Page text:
Read the full story here, including recipes! 

Spring Crop Coming Soon: Sugar Snap Peas!
The ever-popular sugasugar snapsr snap peas are a true taste of spring. Sugar snaps, a result of crossing green garden peas with snow peas, don't require shelling, which makes them an easy snack or salad topping. They are also sweeter and crisper than garden peas. Nutritionally, sugar snaps are a good source of iron, vitamin C and fiber. They are also best enjoyed fresh, as the sugars begin to convert to starch after picking. Keep your eyes out for these tasty treats coming to a market near you.

Five Ideas for Enjoying Sugar Snap Peas
  • Snack on them raw with a dip of 1 cup plain yogurt, 1/3 cup crumbled feta, and 1/8 teaspoon freshly ground black peppercorns  
  • In succotash, sautéed with corn kernels, scallions, and cherry tomatoes
  • Blanched and tossed with buttered egg noodles, parsley, and garlic (blanching means to  boil very briefly then plunge into cold ice water)
  • Roasted with olive oil and sea salt beneath the broiler until crisp-tender and lightly browned on the edges; drizzle with a few drops of toasted sesame oil before serving.
  • Tossed warm with fresh pesto and toasted pine nuts

Recipe ideas adapted from

NMFMA logo The New Mexico Farmers' Marketing Association (NMFMA) is committed to 
 supporting our state's farmers
' and growers' markets. These markets are the
 most important survival line for smal
l farmers today, offering them direct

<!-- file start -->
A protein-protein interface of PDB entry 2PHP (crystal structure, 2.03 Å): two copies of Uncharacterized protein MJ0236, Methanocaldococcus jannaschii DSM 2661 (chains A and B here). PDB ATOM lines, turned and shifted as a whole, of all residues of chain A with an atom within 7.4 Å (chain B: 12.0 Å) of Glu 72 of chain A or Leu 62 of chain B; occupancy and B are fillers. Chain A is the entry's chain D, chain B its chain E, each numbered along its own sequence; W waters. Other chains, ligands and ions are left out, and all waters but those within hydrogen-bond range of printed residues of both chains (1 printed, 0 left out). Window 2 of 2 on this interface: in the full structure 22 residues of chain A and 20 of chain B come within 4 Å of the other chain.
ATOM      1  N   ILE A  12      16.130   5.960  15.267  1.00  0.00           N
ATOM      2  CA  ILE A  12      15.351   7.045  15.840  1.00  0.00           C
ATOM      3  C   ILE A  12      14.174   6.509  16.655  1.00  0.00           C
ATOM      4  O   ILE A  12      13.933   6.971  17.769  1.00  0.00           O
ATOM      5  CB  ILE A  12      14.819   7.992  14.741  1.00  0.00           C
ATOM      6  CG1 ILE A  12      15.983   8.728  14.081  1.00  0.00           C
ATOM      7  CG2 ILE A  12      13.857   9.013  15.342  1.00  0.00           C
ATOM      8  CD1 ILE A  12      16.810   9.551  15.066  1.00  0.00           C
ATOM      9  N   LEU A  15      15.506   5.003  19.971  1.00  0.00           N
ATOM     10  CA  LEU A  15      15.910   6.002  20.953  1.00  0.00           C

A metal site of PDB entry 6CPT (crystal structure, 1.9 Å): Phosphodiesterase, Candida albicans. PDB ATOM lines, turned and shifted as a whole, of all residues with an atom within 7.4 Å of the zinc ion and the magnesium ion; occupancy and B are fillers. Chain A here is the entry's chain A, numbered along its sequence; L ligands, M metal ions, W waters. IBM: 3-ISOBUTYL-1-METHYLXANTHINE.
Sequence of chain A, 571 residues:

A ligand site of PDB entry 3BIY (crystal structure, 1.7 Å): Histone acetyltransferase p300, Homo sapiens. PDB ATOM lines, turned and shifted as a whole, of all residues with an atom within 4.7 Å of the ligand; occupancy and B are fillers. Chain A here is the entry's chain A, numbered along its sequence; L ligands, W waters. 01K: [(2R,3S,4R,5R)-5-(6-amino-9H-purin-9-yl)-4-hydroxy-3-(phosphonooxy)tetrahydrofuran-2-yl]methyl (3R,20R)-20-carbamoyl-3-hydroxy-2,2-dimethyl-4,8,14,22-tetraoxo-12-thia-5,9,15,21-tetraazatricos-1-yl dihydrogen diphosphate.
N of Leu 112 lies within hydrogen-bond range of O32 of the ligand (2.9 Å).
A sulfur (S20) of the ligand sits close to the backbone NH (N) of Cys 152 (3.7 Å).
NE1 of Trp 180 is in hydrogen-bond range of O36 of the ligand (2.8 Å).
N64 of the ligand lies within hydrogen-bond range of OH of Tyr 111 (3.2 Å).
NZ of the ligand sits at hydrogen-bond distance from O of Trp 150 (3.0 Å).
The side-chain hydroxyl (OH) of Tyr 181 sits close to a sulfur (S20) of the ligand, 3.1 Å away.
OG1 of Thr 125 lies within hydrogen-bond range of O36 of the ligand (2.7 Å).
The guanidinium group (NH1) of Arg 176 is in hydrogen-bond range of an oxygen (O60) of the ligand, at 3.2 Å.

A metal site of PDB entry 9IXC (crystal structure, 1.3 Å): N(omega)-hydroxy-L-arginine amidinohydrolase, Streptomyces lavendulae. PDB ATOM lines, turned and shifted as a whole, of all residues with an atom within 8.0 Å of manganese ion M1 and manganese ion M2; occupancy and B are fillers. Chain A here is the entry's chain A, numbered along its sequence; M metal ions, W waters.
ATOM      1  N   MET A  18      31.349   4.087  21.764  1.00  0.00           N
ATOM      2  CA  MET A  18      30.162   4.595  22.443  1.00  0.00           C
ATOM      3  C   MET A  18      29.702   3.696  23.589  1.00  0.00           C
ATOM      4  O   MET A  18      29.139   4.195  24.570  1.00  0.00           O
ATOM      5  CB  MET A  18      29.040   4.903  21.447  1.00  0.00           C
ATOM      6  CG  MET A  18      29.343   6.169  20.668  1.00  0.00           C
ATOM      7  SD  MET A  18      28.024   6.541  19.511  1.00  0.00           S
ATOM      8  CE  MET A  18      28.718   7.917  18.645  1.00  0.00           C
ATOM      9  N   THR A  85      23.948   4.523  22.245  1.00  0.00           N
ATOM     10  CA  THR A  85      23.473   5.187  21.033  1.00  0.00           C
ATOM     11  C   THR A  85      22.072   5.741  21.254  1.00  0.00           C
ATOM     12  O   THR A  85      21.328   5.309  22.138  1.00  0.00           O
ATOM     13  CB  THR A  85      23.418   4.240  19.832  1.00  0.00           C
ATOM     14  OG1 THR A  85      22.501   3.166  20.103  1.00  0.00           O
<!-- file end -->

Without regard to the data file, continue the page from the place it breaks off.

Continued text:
access to consumers, enabling them to make a profit and stay on their farms.
 For more information, visit our website at
New Mexico Farmers' Marketing Association | 320 Aztec St. | Suite B | Santa Fe | NM | 87501

Thursday, April 7, 2011

Apr20: Food Safety Training

.. for Home Processed Food, 6-8 PM, Shafffer Hotel, #Mountainair

Barbara Chung has set up the food safety training with Bill Chavez of NM Department of Environment for April 20 at the Shaffer Hotel, meeting room from 6 - 8 pm.  It will be a condensed course, open book test and everyone will pass and leave with a certification as we had hoped the first time we met.
Our special thanks to Alma of the Shaffer Hotel for offering the room again for free.
Also remember that this certification is only the first step in getting approved for the home processed food permit, but Barbara is trying to simplify the process and is working with the Bill and the Department to hopefully streamline the process for others in Mountainair.  Thank you, Barbara.